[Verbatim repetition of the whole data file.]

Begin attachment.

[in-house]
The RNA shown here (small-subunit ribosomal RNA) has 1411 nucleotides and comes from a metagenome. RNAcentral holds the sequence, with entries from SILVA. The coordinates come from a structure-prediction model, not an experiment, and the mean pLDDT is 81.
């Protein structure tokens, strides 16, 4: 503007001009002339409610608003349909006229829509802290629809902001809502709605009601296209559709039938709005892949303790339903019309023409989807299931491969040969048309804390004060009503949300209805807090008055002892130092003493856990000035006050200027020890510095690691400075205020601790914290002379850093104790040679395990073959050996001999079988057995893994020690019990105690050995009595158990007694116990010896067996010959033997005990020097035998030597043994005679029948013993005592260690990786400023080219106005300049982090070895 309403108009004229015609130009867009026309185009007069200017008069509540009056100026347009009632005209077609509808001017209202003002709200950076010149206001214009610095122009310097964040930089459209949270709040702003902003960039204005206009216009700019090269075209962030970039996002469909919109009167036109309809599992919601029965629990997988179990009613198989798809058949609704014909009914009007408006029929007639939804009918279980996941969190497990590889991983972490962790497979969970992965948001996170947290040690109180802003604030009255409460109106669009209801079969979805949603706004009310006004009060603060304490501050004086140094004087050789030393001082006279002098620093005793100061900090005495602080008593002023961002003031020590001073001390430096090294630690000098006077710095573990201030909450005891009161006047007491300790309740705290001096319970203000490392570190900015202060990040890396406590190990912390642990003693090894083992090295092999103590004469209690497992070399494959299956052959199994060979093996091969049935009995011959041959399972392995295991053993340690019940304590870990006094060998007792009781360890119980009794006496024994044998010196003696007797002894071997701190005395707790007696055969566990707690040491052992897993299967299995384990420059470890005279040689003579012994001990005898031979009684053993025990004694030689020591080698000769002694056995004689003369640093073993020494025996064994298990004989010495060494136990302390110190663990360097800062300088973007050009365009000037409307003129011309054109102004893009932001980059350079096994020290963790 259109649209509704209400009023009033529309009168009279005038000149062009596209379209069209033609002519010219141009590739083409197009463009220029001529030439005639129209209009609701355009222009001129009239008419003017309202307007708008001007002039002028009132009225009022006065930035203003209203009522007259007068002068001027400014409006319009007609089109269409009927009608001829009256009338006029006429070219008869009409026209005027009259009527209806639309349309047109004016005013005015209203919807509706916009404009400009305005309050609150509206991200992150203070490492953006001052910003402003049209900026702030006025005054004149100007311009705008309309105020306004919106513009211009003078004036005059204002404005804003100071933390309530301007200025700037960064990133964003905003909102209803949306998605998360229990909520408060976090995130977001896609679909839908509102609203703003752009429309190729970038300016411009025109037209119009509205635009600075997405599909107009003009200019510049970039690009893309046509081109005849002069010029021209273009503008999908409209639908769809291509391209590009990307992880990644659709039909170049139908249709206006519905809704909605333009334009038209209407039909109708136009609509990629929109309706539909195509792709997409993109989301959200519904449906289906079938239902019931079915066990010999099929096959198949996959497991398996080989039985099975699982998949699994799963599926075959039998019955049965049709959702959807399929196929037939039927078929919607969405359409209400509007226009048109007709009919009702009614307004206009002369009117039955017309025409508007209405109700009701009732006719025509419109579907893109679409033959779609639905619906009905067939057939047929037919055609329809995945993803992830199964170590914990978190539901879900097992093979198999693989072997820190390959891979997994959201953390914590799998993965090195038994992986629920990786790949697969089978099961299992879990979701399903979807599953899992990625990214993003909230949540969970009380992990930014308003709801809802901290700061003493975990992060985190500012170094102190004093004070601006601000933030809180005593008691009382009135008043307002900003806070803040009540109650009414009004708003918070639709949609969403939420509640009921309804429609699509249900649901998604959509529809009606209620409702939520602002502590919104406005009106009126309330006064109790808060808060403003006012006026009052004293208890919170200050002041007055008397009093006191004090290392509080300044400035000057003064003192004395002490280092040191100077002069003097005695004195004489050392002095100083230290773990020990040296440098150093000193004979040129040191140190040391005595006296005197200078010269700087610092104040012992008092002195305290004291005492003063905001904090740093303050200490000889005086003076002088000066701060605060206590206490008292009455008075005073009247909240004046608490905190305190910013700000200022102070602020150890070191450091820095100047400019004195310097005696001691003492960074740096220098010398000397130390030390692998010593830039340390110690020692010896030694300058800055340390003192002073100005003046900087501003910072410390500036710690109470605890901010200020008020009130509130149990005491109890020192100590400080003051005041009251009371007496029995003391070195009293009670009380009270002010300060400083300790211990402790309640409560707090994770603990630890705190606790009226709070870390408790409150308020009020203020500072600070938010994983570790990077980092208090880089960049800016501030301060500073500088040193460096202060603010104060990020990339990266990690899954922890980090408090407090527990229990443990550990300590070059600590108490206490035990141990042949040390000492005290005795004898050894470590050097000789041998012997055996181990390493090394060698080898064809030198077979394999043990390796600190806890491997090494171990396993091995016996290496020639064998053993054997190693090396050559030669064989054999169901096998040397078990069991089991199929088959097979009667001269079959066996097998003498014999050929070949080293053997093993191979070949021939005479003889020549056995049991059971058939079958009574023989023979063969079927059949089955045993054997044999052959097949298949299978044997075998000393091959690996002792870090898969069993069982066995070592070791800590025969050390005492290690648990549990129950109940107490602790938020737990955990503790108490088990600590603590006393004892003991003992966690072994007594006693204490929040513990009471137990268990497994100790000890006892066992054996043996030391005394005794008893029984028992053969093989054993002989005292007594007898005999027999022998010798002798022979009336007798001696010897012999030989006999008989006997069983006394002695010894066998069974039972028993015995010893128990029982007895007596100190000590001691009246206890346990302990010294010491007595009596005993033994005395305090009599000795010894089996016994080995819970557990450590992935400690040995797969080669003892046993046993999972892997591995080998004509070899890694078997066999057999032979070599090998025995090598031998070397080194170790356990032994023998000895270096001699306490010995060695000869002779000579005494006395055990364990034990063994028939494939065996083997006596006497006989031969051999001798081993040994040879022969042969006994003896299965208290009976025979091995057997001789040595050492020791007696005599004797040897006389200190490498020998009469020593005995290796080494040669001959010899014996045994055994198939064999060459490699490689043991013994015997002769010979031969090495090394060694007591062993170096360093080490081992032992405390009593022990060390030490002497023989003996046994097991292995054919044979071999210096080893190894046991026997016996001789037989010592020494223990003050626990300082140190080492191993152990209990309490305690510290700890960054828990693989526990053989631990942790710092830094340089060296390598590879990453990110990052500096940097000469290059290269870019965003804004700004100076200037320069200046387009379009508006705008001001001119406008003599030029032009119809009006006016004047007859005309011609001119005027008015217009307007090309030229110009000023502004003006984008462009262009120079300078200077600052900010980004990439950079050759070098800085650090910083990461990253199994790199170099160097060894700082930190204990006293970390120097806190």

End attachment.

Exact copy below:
[in-house]
The RNA shown here (small-subunit ribosomal RNA) has 1411 nucleotides and comes from a metagenome. RNAcentral holds the sequence, with entries from SILVA. The coordinates come from a structure-prediction model, not an experiment, and the mean pLDDT is 81.
């Protein structure tokens, strides 16, 4: 503007001009002339409610608003349909006229829509802290629809902001809502709605009601296209559709039938709005892949303790339903019309023409989807299931491969040969048309804390004060009503949300209805807090008055002892130092003493856990000035006050200027020890510095690691400075205020601790914290002379850093104790040679395990073959050996001999079988057995893994020690019990105690050995009595158990007694116990010896067996010959033997005990020097035998030597043994005679029948013993005592260690990786400023080219106005300049982090070895 309403108009004229015609130009867009026309185009007069200017008069509540009056100026347009009632005209077609509808001017209202003002709200950076010149206001214009610095122009310097964040930089459209949270709040702003902003960039204005206009216009700019090269075209962030970039996002469909919109009167036109309809599992919601029965629990997988179990009613198989798809058949609704014909009914009007408006029929007639939804009918279980996941969190497990590889991983972490962790497979969970992965948001996170947290040690109180802003604030009255409460109106669009209801079969979805949603706004009310006004009060603060304490501050004086140094004087050789030393001082006279002098620093005793100061900090005495602080008593002023961002003031020590001073001390430096090294630690000098006077710095573990201030909450005891009161006047007491300790309740705290001096319970203000490392570190900015202060990040890396406590190990912390642990003693090894083992090295092999103590004469209690497992070399494959299956052959199994060979093996091969049935009995011959041959399972392995295991053993340690019940304590870990006094060998007792009781360890119980009794006496024994044998010196003696007797002894071997701190005395707790007696055969566990707690040491052992897993299967299995384990420059470890005279040689003579012994001990005898031979009684053993025990004694030689020591080698000769002694056995004689003369640093073993020494025996064994298990004989010495060494136990302390110190663990360097800062300088973007050009365009000037409307003129011309054109102004893009932001980059350079096994020290963790 259109649209509704209400009023009033529309009168009279005038000149062009596209379209069209033609002519010219141009590739083409197009463009220029001529030439005639129209209009609701355009222009001129009239008419003017309202307007708008001007002039002028009132009225009022006065930035203003209203009522007259007068002068001027400014409006319009007609089109269409009927009608001829009256009338006029006429070219008869009409026209005027009259009527209806639309349309047109004016005013005015209203919807509706916009404009400009305005309050609150509206991200992150203070490492953006001052910003402003049209900026702030006025005054004149100007311009705008309309105020306004919106513009211009003078004036005059204002404005804003100071933390309530301007200025700037960064990133964003905003909102209803949306998605998360229990909520408060976090995130977001896609679909839908509102609203703003752009429309190729970038300016411009025109037209119009509205635009600075997405599909107009003009200019510049970039690009893309046509081109005849002069010029021209273009503008999908409209639908769809291509391209590009990307992880990644659709039909170049139908249709206006519905809704909605333009334009038209209407039909109708136009609509990629929109309706539909195509792709997409993109989301959200519904449906289906079938239902019931079915066990010999099929096959198949996959497991398996080989039985099975699982998949699994799963599926075959039998019955049965049709959702959807399929196929037939039927078929919607969405359409209400509007226009048109007709009919009702009614307004206009002369009117039955017309025409508007209405109700009701009732006719025509419109579907893109679409033959779609639905619906009905067939057939047929037919055609329809995945993803992830199964170590914990978190539901879900097992093979198999693989072997820190390959891979997994959201953390914590799998993965090195038994992986629920990786790949697969089978099961299992879990979701399903979807599953899992990625990214993003909230949540969970009380992990930014308003709801809802901290700061003493975990992060985190500012170094102190004093004070601006601000933030809180005593008691009382009135008043307002900003806070803040009540109650009414009004708003918070639709949609969403939420509640009921309804429609699509249900649901998604959509529809009606209620409702939520602002502590919104406005009106009126309330006064109790808060808060403003006012006026009052004293208890919170200050002041007055008397009093006191004090290392509080300044400035000057003064003192004395002490280092040191100077002069003097005695004195004489050392002095100083230290773990020990040296440098150093000193004979040129040191140190040391005595006296005197200078010269700087610092104040012992008092002195305290004291005492003063905001904090740093303050200490000889005086003076002088000066701060605060206590206490008292009455008075005073009247909240004046608490905190305190910013700000200022102070602020150890070191450091820095100047400019004195310097005696001691003492960074740096220098010398000397130390030390692998010593830039340390110690020692010896030694300058800055340390003192002073100005003046900087501003910072410390500036710690109470605890901010200020008020009130509130149990005491109890020192100590400080003051005041009251009371007496029995003391070195009293009670009380009270002010300060400083300790211990402790309640409560707090994770603990630890705190606790009226709070870390408790409150308020009020203020500072600070938010994983570790990077980092208090880089960049800016501030301060500073500088040193460096202060603010104060990020990339990266990690899954922890980090408090407090527990229990443990550990300590070059600590108490206490035990141990042949040390000492005290005795004898050894470590050097000789041998012997055996181990390493090394060698080898064809030198077979394999043990390796600190806890491997090494171990396993091995016996290496020639064998053993054997190693090396050559030669064989054999169901096998040397078990069991089991199929088959097979009667001269079959066996097998003498014999050929070949080293053997093993191979070949021939005479003889020549056995049991059971058939079958009574023989023979063969079927059949089955045993054997044999052959097949298949299978044997075998000393091959690996002792870090898969069993069982066995070592070791800590025969050390005492290690648990549990129950109940107490602790938020737990955990503790108490088990600590603590006393004892003991003992966690072994007594006693204490929040513990009471137990268990497994100790000890006892066992054996043996030391005394005794008893029984028992053969093989054993002989005292007594007898005999027999022998010798002798022979009336007798001696010897012999030989006999008989006997069983006394002695010894066998069974039972028993015995010893128990029982007895007596100190000590001691009246206890346990302990010294010491007595009596005993033994005395305090009599000795010894089996016994080995819970557990450590992935400690040995797969080669003892046993046993999972892997591995080998004509070899890694078997066999057999032979070599090998025995090598031998070397080194170790356990032994023998000895270096001699306490010995060695000869002779000579005494006395055990364990034990063994028939494939065996083997006596006497006989031969051999001798081993040994040879022969042969006994003896299965208290009976025979091995057997001789040595050492020791007696005599004797040897006389200190490498020998009469020593005995290796080494040669001959010899014996045994055994198939064999060459490699490689043991013994015997002769010979031969090495090394060694007591062993170096360093080490081992032992405390009593022990060390030490002497023989003996046994097991292995054919044979071999210096080893190894046991026997016996001789037989010592020494223990003050626990300082140190080492191993152990209990309490305690510290700890960054828990693989526990053989631990942790710092830094340089060296390598590879990453990110990052500096940097000469290059290269870019965003804004700004100076200037320069200046387009379009508006705008001001001119406008003599030029032009119809009006006016004047007859005309011609001119005027008015217009307007090309030229110009000023502004003006984008462009262009120079300078200077600052900010980004990439950079050759070098800085650090910083990461990253199994790199170099160097060894700082930190204990006293970390120097806190």